Jen Short is an old friend and coworker. Her green commitment made her a great subject for this column! She agreed to an e-mail interview and gave me lots of ideas. Her family lives in Olathe, a suburb of Kansas City. Read on as the Short Family shares tips from their green lifestyle with Kansas City Green Parenting Examiner's readers.
The Short Family Stats:
Jennifer Short, 33, pre-school teacher/homemaker
Tommy Short, 34, Manager of Interactive Animation at Garmin International
We live in central Olathe.
What we do that's Green:
Recycle plastic, paper, cardboard, glass, plastic bags, Capri Sun pouches, aluminum foil, cds/dvds/vhs. We save our styrofoam and take it with us when we go to Ohio, because my aunt's grocery store takes it for recycling! We have a large garden in the backyard, which we only use organic pest-control products on and we just started composting. I use biodegradable soap and laundry detergent and newly discovered dryer balls (which sounds disgusting!). They are available at grocery stores and take the place of chemical dryer sheets or fabric softener. We take our own bags with us when shopping. I also like to check out the Salvation Army, Goodwill or Savers to buy previously-owned items before purchasing newly manufactured items. My kids, including my 8th grader, take their lunches in lunch boxes and washable plates or food storage containers. If I absolutely have to use a plastic bag for anything, I wash it out and reuse it until it gets holes in it! I buy as much organic produce as I can, and I like to shop at the farmer's market in the summer. I also try to buy local at the grocery store, to reduce shipping pollution as much as possible. We own Ultra Low Emission Vehicles (ULEV) and combine trips to save gas. In more temperate weather, I like to exercise and combine errands.For example, I walk to the library and post office and back home. Reusing everything is a big part of our life and we throw as little away as possible. Anything we need to get rid of that is still in useable condition gets donated.
We also use compact fluorescent lights, ceiling fans to circulate air so the heat/air can be turned down, and we wrapped an insulator around our water heater to help keep heat in.
My kids love to create things out of items they find around the house or get from other people. I love this, because it doesn't involve new materials and it stretches their creativity. Khayman is currently into wire sculpture, and he's using wire hangers a friend was going to throw away. Rory loves to take walks around the neighborhood and pick up trash and recycling. This kind of grosses me out, so it's forced me to reach outside my limits and do what's right! Our kids don't even have to be encouraged to be green. It's all second-nature to them and often they come up with ways to reuse things that we never would've imagined (popsicle sticks make a cute lampshade)!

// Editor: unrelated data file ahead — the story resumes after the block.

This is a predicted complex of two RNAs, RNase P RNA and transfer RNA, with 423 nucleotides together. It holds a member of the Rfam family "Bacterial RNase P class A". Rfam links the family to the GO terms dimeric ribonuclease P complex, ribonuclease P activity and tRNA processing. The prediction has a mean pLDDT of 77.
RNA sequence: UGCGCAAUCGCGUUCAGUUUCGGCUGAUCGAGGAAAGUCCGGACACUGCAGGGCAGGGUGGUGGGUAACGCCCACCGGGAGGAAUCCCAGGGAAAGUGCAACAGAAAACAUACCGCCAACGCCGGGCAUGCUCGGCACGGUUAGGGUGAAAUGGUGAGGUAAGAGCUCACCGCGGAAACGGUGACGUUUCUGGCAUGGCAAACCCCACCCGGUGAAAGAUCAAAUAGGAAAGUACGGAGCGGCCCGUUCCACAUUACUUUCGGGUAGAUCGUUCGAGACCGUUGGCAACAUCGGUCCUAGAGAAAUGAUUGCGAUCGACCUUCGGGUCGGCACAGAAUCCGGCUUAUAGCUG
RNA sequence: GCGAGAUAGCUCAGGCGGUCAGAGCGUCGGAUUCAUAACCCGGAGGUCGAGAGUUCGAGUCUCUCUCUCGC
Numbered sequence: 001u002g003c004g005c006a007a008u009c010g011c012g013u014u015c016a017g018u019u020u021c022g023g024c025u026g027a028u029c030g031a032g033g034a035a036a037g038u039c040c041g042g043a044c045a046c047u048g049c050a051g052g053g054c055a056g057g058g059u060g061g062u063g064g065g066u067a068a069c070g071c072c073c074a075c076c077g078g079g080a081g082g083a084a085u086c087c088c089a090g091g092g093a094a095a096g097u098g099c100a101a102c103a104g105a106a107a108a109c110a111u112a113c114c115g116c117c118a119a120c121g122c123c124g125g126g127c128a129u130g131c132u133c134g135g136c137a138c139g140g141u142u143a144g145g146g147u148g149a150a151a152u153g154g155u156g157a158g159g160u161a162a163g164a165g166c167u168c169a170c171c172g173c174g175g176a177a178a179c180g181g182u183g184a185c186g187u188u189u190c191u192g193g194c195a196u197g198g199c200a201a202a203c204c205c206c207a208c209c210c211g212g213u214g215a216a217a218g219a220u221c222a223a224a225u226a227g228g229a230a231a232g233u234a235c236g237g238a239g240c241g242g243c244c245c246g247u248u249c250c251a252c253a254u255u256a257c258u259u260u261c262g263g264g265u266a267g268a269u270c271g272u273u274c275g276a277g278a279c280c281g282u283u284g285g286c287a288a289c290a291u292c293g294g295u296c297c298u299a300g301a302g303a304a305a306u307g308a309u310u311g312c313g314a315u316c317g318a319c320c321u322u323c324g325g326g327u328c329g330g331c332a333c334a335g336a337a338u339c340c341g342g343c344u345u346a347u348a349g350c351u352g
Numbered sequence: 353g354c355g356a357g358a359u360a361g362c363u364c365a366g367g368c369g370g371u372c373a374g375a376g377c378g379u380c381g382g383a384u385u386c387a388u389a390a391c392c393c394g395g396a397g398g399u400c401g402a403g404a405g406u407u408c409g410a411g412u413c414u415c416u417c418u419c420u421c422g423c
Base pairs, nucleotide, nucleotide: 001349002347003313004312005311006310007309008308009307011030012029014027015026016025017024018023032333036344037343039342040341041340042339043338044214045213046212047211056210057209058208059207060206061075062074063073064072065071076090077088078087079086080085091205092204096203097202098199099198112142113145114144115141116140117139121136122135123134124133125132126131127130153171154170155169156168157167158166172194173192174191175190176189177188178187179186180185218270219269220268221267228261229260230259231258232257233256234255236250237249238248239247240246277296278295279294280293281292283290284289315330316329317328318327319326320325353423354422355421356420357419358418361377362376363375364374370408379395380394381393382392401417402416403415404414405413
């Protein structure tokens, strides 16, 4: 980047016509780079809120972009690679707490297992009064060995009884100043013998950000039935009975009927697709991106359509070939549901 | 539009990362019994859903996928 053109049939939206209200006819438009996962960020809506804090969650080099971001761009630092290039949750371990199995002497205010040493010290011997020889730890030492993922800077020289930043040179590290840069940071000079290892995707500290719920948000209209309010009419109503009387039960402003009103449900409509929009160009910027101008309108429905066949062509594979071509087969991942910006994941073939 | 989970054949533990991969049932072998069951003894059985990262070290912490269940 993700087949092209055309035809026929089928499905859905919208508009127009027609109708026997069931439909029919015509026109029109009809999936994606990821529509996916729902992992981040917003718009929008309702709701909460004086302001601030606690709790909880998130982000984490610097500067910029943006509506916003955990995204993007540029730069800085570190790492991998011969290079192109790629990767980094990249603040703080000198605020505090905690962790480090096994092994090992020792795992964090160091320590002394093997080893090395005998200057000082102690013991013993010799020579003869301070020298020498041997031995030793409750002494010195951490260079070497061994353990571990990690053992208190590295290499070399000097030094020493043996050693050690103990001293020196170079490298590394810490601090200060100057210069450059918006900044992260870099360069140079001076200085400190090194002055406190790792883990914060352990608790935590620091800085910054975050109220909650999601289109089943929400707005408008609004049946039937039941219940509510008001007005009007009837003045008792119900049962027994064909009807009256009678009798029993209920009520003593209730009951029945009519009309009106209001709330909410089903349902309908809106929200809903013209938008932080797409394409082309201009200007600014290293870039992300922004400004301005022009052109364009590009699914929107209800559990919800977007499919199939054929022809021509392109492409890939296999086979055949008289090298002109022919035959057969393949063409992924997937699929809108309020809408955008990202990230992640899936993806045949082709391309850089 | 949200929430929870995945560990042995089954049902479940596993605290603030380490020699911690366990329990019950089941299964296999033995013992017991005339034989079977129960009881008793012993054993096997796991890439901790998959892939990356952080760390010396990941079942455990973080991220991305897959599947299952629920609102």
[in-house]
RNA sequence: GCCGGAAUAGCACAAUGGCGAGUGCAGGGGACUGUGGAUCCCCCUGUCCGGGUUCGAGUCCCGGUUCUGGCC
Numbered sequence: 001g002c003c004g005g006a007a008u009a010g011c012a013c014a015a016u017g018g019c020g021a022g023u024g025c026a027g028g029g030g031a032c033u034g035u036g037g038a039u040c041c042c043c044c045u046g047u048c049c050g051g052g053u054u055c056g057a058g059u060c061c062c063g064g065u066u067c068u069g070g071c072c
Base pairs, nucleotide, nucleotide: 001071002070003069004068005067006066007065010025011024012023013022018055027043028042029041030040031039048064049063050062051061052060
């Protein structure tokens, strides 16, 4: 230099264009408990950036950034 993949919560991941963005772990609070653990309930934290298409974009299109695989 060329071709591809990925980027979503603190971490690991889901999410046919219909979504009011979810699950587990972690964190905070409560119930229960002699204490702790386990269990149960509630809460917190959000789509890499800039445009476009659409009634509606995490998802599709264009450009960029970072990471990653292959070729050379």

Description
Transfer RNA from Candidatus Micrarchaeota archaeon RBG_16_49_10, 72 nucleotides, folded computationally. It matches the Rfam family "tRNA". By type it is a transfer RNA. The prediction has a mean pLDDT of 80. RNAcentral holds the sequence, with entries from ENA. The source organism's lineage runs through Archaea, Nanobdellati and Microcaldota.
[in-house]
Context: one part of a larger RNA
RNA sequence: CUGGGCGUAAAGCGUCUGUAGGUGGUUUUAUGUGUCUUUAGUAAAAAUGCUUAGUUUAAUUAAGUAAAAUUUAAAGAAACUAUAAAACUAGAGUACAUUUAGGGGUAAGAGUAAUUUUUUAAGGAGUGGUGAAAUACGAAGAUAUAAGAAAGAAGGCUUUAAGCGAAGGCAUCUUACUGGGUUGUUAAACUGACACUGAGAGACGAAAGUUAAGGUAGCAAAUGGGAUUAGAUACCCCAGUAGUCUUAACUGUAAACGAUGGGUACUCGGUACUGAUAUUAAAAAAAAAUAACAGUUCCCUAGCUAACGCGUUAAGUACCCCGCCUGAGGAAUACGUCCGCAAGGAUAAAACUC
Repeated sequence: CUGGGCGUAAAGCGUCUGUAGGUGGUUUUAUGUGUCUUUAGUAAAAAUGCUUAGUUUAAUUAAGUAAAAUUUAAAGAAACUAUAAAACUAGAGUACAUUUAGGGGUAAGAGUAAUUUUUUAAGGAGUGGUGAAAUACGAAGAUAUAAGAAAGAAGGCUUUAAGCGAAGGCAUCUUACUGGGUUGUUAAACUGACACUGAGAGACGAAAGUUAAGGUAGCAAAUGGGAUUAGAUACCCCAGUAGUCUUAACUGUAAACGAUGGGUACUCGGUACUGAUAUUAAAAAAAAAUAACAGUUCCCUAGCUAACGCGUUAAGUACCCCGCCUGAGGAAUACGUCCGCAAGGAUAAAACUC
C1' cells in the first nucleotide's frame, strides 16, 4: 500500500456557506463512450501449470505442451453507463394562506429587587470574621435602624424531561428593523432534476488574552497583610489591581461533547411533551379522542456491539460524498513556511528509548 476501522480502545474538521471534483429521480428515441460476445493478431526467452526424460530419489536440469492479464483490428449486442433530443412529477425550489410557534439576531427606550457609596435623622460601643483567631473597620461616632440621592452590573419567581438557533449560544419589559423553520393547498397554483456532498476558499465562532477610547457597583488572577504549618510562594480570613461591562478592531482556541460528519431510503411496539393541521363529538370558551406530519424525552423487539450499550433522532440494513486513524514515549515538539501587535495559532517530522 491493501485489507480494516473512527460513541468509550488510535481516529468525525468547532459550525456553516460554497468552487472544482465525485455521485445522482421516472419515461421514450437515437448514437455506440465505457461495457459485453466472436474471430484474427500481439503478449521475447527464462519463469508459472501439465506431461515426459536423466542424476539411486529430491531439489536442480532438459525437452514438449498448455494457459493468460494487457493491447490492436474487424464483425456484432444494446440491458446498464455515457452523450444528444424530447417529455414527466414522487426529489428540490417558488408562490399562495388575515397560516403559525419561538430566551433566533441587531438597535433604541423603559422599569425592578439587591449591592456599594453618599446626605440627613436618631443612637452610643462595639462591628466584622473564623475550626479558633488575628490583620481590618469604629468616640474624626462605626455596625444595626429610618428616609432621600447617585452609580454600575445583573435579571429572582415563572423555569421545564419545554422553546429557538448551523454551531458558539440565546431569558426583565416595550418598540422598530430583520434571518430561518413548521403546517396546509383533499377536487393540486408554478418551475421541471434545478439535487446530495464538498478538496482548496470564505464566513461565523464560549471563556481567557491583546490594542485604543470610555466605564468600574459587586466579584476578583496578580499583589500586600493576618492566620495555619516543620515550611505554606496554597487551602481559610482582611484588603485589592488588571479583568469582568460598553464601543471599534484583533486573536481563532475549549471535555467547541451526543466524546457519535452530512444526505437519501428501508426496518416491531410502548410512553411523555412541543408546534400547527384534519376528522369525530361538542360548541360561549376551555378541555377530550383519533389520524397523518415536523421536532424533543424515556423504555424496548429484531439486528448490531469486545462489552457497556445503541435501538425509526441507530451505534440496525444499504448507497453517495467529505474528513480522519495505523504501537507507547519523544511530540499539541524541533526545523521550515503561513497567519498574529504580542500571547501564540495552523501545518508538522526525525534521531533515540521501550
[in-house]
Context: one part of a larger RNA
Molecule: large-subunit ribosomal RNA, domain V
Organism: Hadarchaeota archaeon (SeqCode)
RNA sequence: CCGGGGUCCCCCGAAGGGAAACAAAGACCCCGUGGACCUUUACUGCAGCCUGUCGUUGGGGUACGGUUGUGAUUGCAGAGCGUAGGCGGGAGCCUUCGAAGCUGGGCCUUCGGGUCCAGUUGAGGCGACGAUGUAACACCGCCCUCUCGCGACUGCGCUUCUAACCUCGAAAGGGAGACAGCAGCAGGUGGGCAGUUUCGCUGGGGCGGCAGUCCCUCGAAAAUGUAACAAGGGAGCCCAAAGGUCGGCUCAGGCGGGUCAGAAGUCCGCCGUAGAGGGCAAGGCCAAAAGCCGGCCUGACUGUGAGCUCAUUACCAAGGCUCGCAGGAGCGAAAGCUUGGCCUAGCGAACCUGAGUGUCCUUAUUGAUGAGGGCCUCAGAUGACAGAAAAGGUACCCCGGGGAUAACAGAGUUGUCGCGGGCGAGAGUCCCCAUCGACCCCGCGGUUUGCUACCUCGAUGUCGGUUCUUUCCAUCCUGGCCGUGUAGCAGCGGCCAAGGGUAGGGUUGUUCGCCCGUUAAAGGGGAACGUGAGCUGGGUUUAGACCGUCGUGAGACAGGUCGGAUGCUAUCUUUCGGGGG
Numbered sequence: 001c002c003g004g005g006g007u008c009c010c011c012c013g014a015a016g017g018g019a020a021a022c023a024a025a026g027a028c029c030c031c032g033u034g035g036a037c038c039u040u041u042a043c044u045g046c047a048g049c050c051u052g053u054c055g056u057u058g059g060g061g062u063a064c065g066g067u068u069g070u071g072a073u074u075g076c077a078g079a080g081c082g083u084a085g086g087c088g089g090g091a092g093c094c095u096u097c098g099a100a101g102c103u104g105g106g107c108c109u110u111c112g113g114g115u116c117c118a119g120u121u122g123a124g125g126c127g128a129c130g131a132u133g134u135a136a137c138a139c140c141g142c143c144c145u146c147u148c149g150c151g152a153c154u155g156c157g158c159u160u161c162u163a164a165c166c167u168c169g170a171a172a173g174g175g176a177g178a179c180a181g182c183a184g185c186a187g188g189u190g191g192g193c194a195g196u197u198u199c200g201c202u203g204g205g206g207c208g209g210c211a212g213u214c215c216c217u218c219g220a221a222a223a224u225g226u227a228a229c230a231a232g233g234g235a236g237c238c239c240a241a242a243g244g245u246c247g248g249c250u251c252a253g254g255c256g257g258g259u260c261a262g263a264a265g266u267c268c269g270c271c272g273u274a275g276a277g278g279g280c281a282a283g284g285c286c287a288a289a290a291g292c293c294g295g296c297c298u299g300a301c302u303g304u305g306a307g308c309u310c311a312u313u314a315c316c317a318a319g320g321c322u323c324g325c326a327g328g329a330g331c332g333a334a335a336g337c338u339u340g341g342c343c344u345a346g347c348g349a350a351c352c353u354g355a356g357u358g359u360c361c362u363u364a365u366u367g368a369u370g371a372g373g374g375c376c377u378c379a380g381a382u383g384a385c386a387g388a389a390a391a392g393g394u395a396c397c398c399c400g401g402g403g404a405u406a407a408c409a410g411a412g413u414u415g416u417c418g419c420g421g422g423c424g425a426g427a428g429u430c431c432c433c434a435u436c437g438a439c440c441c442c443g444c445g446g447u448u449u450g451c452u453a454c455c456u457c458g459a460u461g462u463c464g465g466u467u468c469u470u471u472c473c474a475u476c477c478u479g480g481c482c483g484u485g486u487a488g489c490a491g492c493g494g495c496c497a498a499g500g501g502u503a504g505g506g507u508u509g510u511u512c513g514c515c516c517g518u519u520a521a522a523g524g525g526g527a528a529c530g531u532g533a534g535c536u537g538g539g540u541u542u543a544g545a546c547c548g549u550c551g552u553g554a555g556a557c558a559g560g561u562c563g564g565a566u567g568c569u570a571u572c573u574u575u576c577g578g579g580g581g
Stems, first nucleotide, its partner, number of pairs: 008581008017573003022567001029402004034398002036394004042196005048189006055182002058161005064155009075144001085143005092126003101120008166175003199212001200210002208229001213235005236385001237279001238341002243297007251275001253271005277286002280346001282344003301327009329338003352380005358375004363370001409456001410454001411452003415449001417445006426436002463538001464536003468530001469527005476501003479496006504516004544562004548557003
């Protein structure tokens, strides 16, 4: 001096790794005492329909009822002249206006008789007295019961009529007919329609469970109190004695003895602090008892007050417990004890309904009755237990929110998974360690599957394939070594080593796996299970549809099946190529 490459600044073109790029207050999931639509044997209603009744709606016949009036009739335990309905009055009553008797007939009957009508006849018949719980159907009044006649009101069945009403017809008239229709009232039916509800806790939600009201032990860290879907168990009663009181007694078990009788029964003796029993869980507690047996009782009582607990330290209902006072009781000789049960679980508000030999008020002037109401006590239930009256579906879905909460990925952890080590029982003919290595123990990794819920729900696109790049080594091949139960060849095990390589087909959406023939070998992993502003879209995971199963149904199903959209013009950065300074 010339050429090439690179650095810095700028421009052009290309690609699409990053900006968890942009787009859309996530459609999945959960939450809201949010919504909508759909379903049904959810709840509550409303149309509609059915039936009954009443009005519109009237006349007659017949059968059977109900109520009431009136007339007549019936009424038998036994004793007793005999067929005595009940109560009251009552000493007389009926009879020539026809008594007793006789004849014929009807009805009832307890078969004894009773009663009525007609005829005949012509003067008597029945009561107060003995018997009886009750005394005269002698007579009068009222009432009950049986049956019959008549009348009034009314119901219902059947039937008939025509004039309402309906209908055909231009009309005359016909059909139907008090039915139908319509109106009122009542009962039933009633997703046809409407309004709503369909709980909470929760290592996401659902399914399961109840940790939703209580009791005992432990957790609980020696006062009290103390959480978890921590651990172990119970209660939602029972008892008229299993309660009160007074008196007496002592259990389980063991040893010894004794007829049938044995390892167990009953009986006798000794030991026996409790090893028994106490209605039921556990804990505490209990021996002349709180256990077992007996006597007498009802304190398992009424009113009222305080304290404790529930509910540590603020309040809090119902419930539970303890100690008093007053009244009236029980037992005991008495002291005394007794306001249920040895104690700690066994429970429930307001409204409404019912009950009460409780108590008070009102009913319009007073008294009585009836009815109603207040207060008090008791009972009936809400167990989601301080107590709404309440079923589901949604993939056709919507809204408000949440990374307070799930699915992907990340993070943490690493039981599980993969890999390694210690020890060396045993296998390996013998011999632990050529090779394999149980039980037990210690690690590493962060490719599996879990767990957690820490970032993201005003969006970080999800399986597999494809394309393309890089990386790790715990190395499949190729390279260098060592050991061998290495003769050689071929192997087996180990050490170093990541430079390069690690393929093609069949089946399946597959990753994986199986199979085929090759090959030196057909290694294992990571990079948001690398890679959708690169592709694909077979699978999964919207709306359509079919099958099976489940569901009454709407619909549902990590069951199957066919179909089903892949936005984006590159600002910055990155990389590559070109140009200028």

The list seems like a long one, but it is by no means all we could be doing. We know that whatever we do is an important contribution to protecting our environment. We are proud that we often only have 1-2 small bags of garbage a week and have one large and two small recycling containers filled.
I think an important thing for people to do is not overwhelm themselves when trying to improve their environmental consciousness. If someone were to try to make several changes all at once, they would likely become frustrated and give up. I would highly recommend making 1-2 changes at a time and when that is comfortable and part of a regular routine, try adding something else in. We've been doing this for many years; this didn't all come about at once. Also, it's no good to beat yourself up about not doing enough. We tried cloth diapers for a while, but it just didn't work for us. I believe it's important to do what you can without making yourself and your family miserable!
Jen and Tommy model their environmentally-conservative nature, and that clearly affects their children's attitudes about recycling and reusing. They make several suggestions that any family can use, whether they are new to the Green Lifestyle, or old pros. Who knew Capri Sun packages are recyclable? Thanks, Jen!
The best part of this interview is a point that Jen makes about her kids naturally being mindful of the earth. The downstream effects of green parenting on children represent the most significant contribution adults can make to eco-conservation.
If you would like to be featured as a green parent, e-mail me.